As part of a huge project currently underway here at Legal IT Insider to profile all of the legal teams in the UK Top 200, we kicked off in the December Orange Rag with TLT, where we spoke to operations director Jeff Wright (pictured) about key IT roles at the firm, how the technology strategy underpins the firm’s growth, and where it is investing its time and money.
Year-end April 2017/18, revenue rose by 10% to reach £82m
Jeff Wright, Operations Director
Role and remit
Wright started out as director of transformation but has been promoted to director of operations and is effectively in a COO role. He has all of business services reporting to him bar finance, which reports to the chief financial officer.
The firm’s executive board is in charge of strategy. Its operations board runs the day-to-day business and includes representation from across all of the different practice groups in the firm but also business services.
Other key IT roles
At the start of 2018 TLT brought in Ian Lauwerys as director of IT and facilities. He succeeded Graham Sankey, who has returned to Australia.
Paul Amer formerly headed transformation and ran TLT’s project management office with support from Wright but that role is now vacant.
TLT has seen growth of 60% in revenue over the past five years – a mix of mostly organic but some inorganic growth.
It set up a greenfield site in Belfast in 2012 and Manchester in 2013, and the former has grown from a handful of people to over 100, sparking a move to Belfast’s River House, announced in November 2018.
TLT continues to grow in Bristol, London and Glasgow.
What underpins the firm’s technology strategy?
Supporting the firm’s growth is key, particularly whereit is through inorganic growth. The firm in 2012 merged with Anderson Fyfe to create TLT Scotland and both that and larger lateral hires are challenging the current infrastructure in place.
A key focus is how to dynamically increase and decrease in size depending on project demands and that means agile work space. Wright tells us: “Those are going to be two continuing themes so, along with many others, we continue to look at migration into the cloud but with the necessary themes around solid business continuity.”
TLT does a significant amount of work in the financial services sector, where major banks are very exacting around their security expectations and typically vet not just the firm but its entire supply chain.
Like many UK top 100 firms TLT’s cloud arrangements are fairly embryonic.
It uses Mimecast and its HR system is in the cloud, plus some of its infrastructure security is also in the cloud. Most of its core systems, from case to document to practice management, are still on premises (see below). TLT has looked at iManage Cloud but was deterred by the potential latency when integrating its multiple systems.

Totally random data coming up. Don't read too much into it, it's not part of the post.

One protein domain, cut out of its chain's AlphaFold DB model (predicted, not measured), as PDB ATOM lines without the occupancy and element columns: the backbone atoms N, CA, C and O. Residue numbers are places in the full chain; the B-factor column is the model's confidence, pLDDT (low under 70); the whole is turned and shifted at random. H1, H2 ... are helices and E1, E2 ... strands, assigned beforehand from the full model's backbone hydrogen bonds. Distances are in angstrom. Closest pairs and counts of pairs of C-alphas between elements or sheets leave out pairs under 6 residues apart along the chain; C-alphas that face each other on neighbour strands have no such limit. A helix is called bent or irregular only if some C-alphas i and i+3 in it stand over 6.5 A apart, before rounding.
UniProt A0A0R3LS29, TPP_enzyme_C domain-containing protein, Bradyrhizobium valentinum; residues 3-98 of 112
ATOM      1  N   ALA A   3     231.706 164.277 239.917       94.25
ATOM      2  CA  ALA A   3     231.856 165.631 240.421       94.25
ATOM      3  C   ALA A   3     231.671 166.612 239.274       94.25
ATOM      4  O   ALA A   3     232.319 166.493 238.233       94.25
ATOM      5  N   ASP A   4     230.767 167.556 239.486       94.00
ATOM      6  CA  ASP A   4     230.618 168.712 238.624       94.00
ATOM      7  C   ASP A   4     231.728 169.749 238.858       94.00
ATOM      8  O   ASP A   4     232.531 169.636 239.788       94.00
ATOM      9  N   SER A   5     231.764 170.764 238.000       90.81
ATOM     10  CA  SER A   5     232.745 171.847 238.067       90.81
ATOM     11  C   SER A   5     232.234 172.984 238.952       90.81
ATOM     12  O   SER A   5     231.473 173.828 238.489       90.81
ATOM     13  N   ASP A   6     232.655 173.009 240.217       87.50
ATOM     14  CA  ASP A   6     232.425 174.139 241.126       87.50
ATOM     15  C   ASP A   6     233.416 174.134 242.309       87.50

Wright told us: “We will be taking a graduated approach. We will move to the cloud but not yet.” Part of Lauwery’s role is to look at the transition.
TLT has split its IT and ‘innovation’ efforts and Wright says: “We have the same problem as everyone else: how do you keep the lights on but have the energy and investment for innovation. We’ve looked at some of the bimodal stuff that Gartner has preached in the past but when you get down to the detail, you’re still talking about how you balance research, trial and delivery.”
TLT has a transformation steering group to look at innovation and priorities for new projects and investment. Wright says: “Innovation is an over-used term for some of the things being talked about: the kind of multi-source resourcing, whether work is done by inside lawyers or outside lawyers or an LPO or across multiple providers; new AI or old AI or predictive coding and document review are already here and not ‘innovation’ but part of the future of how we work as lawyers.”
Investment in new tech
In May 2018 TLT carved out £500,000 of capital to invest in tech that is innovative and supports its lawyers.
At the end of 2017 it took a minority equity share in contract review provider LegalSifter, a competitor of LawGeex. Wright said: “We spent around seven to eight months looking for solutions. Having got through the process with a number of AI providers, one of our project managers spotted LegalSifter and within 30 minutes of seeing a demo it did around 80% of what we need.”
Pricing is, or at least will be, a big focus for TLT, which is one of the firms pushing the envelope when it comes to stepping away from traditional pricing models. The firm runs a number of outsourcing arrangements with financial services clients whether that be volume or complex work, depending on the clients’ needs and capability.
It has annual retainers with clients split by monthly payment. The value of the work is calculated in terms of points and the points are arrived at by the number of live cases in a month. The points system also incorporates an assessment of complexity and risk. The points system is reviewed each quarter.
TLT currently has two contentious and two noncontentious schemes in place. One is in real estate, one in complex wills and probate.
After a fairly lengthy selection process involving both Carpe Diem and Intapp Time, TLT has selected Intapp for time recording.
Once the time recording system is established and the data is good the firm will look to put a pricing tool on top. It uses QlikView Reporting.
• Practice management: SOS Connect
• Document management: iManage Work
• Case management: Lexis Solcase + OchreSoft Intelliworks + K2 Blackpearl
• CRM/Marketing: Lexis InterAction + Vuture + Enable PitchPerfect
• Time recording: Intapp Time
• Cost recovery: Copitrak
• Document automation: Hotdocs
• AI/Machine Learning: Late stage POC Kira Systems